The growth and diversity of industrial activities have contributed massively to the development and economic progress of the countries. Unfortunately, this development is almost always accompanied by an immense degradation of the ecosystems via the generation and discharge of different types of pollutants (McKay 1984; Woo-seok 2017). Pollutants, such as heavy metals (e.g., cadmium (Cd), lead (Pb), chromium (Cr), and mercury (Hg)) and phenol, are widely discharged in the wastewater from industries. Some of these heavy metals are carcinogenic. It is, therefore, necessary to remove heavy metals and phenol from wastewater to comply with the regulations pertaining to the environment and human health (McKay 1984; Carvalho et al. 2007). Several technologies are developed for the treatment and purification of wastewater including chemical precipitation, oxidation, reduction, solvent extraction, electrolytic extraction, reverse osmosis, ion-exchange, dilution, and adsorption. Among such treatment methods, the adsorption process is found to be the most suitable technique to remove pollutants from wastewater (McKay 1984; Carvalho et al. 2007; Qiu & Zheng 2007). It is preferred mostly due to its simplicity, high-efficiency characteristics, design flexibility, technological maturity, and ability to regenerate the exhausted adsorbents. The efficiency of adsorption depends on the type of the adsorbent used, the nature of the solution to be treated, the molecular size of the solute, and the polarity of the contaminant (McKay 1984; Carvalho et al. 2007). The wastewater treatment using adsorbents prepared from agricultural waste is technically feasible. Mckay (1984) and Carvalho et al. (2007) utilized activated carbon (AC) to adsorb contaminants from wastewater. Some other studies have reported the use of zeolites in wastewater treatment (Elboughdiri 2020). In addition, synthetic polymeric and silica-based materials have also been reported as adsorbents (Mojoudi et al. 2019). AC is the most widely used adsorbent for the removal of various types of metals. Nevertheless, the application of AC is not feasible due to its high price and the cost associated with the regeneration of the spent adsorbent that is significantly lost during the purification process (Ngah & Hanafiah 2008; Caetano et al. 2009; Lütke et al. 2019).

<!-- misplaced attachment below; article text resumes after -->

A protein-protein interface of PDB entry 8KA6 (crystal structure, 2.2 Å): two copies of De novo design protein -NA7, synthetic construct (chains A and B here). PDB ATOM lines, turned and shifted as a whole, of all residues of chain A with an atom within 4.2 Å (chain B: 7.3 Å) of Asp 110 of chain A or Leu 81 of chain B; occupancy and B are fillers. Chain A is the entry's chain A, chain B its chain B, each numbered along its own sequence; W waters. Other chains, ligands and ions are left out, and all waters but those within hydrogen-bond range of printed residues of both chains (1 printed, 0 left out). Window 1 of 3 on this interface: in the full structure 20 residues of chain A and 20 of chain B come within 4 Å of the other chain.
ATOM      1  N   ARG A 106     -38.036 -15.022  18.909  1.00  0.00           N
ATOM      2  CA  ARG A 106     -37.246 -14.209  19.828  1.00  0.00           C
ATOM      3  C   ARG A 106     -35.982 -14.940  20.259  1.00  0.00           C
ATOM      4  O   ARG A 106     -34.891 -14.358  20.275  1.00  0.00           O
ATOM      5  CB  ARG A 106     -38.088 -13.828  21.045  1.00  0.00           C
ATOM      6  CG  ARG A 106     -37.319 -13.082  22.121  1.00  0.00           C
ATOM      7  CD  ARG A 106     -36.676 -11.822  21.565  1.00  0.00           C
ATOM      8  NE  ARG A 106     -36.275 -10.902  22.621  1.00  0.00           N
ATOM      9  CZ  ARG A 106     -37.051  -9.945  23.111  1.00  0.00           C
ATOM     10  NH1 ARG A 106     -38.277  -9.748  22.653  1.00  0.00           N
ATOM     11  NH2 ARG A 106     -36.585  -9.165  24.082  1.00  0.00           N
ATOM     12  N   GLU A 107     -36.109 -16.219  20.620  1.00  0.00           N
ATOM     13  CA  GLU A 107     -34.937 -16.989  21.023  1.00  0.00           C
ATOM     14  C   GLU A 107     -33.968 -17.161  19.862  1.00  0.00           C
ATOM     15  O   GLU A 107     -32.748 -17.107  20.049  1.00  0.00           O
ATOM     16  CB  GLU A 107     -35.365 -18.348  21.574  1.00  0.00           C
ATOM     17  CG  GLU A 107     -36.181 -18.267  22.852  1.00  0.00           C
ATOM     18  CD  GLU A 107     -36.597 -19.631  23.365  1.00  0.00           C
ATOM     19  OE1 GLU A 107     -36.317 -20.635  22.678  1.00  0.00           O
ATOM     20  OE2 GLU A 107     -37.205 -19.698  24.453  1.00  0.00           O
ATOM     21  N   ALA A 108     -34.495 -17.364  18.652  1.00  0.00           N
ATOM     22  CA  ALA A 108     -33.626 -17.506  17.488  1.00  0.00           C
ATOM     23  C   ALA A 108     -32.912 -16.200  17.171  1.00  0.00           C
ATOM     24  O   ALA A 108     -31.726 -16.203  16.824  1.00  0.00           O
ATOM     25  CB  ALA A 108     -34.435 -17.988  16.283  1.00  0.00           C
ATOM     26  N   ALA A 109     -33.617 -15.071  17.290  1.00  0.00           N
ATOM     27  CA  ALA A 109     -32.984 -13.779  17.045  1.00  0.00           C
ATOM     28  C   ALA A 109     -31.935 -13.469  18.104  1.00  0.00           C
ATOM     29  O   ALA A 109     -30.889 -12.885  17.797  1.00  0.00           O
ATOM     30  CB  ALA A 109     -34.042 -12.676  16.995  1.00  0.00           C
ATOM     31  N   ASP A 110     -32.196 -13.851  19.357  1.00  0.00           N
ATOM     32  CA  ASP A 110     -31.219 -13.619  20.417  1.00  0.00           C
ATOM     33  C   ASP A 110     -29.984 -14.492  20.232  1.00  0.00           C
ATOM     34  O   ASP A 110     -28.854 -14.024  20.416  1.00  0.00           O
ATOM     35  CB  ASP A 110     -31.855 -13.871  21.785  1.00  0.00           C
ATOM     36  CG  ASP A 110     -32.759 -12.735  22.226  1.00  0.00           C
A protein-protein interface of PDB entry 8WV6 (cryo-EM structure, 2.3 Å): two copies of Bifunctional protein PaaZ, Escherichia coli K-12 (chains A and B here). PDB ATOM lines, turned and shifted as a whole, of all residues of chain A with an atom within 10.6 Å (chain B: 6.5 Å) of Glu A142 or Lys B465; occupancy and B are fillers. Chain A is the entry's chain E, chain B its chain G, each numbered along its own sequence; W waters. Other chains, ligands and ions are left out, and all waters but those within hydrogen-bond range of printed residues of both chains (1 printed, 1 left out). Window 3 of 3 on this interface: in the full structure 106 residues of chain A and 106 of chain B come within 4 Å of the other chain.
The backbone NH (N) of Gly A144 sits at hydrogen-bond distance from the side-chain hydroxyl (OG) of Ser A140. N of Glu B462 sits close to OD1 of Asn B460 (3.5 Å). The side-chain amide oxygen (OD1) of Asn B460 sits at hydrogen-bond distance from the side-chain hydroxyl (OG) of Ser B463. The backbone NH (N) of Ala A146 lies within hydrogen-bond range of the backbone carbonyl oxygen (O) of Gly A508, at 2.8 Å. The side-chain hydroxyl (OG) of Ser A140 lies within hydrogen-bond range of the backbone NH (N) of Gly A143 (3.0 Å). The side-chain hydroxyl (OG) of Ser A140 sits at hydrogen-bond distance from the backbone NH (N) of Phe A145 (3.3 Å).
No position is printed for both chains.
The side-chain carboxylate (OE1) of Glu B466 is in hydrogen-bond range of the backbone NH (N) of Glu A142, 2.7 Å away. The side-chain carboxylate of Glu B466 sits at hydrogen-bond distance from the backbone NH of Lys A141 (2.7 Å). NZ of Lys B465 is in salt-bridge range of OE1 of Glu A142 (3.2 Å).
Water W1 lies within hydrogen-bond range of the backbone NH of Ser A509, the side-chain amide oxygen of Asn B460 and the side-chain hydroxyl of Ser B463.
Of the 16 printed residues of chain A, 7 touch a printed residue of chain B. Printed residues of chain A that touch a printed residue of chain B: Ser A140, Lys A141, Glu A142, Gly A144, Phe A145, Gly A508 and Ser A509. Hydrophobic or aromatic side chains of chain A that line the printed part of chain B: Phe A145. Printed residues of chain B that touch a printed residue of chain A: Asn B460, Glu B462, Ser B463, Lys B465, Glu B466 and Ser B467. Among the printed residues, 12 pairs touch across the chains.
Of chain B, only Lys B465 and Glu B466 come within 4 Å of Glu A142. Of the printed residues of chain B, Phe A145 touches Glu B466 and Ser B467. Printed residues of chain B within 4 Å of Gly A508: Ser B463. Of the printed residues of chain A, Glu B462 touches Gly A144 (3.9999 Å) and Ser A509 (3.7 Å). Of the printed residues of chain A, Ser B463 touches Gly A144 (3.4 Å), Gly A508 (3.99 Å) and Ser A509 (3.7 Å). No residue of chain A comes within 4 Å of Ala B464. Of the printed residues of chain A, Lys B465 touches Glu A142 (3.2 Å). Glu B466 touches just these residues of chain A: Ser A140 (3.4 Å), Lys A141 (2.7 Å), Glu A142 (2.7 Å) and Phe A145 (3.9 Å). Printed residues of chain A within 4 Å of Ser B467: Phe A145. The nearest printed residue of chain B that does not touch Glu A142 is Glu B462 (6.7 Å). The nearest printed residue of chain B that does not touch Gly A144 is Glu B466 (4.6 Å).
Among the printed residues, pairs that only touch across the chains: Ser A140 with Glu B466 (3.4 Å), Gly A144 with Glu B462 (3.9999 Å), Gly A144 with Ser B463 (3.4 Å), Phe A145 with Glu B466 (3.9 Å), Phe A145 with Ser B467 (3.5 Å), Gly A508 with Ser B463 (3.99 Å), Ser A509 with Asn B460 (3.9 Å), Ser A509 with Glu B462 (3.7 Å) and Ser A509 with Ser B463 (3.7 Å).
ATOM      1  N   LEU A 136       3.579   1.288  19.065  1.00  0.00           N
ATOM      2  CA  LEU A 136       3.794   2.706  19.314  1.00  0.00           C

Several natural products have shown an ability to selectively bind molecules from aqueous solutions. Among these products, sawdust is of great interest in terms of the heavy metal and phenol removal efficiency. It is considered as a promising tool for the treatment of contaminated effluents due to its abundant availability and the requirement of little processing (Ajmal et al. 1996; Srivastava et al. 2006; Ngah & Hanafiah 2008).

Most research studies reported in literature encompass the batch adsorption of single-component aqueous solutions that is not valid for a multicomponent system (Ajmal et al. 1996; Srivastava et al. 2006; Omprakash et al. 2017). The sorption capacities calculated from the batch mode are useful in providing information about the effectiveness of the adsorbate–adsorbent system only (Liyana-Pathirana & Shahidi 2005; Witek-Krowiak 2013). The present work focuses on the use of adsorbents prepared from sawdust to study the co-adsorption of Cr3+, Zn2+, Pb2+, and phenol from industrial wastewater. The kinetic model and equilibrium parameters are determined to understand the mechanism of adsorption, and the cost of production of the steam-activated sawdust (SAS) adsorbent is estimated and compared to the commercial AC (CAC).

MATERIALS AND METHODS

Materials

Stock solutions of Cr, Zn, Pb, and phenol were prepared by using chemical products supplied by Karl Fischer®. Nitrogen (N2) gas, supplied by AIR LIQUIDE® (Tunisia), was employed during the preparation of AC from sawdust. Dilute HCl and NaOH were utilized for pH adjustment. All synthetic solutions were prepared using distilled water. The adsorbents were derived from pine sawdust, thanks to their availability and desirable physical characteristics.

Equipment

The heavy metal ion concentrations were determined using the ICP-MS (Agilent, 7500). For all the samples, the phenol levels were quantified using the UV–VIS (Shimadzu, 1800) at a fixed wavelength (λmax = 269.0 nm) utilizing cuvettes of quartz.

An oven (Memmert, UN30) was utilized for heating the samples (until 250 °C) and drying purposes. Nevertheless, if higher temperatures were needed, a muffle furnace (FALC, FM 8.2) was used. An incubator with a shaking platform (Thermo Scientific, 222000) was utilized to mix the adsorbate–adsorbent suspensions throughout batch adsorption tests. The pH level was determined utilizing a pH-meter (Hanna Instruments, HI-991003).

The AC from sawdust was prepared in a fluidized-bed reactor (FBR). A regulated peristaltic pump was employed to adjust the water flow into the device and to furnish the used water feed into the adsorption column. Furthermore, the X-ray diffractometer (XRD; Thermo Scientific, ARL™ X'TRA), Fourier transform infrared spectroscopy (FT-IR) (Bruker, ALPHA II), and scanning electron microscope (SEM; Keysight Techologie, U9320A 8500) were used to characterize the adsorbents used.

Preparation and characterization of adsorbents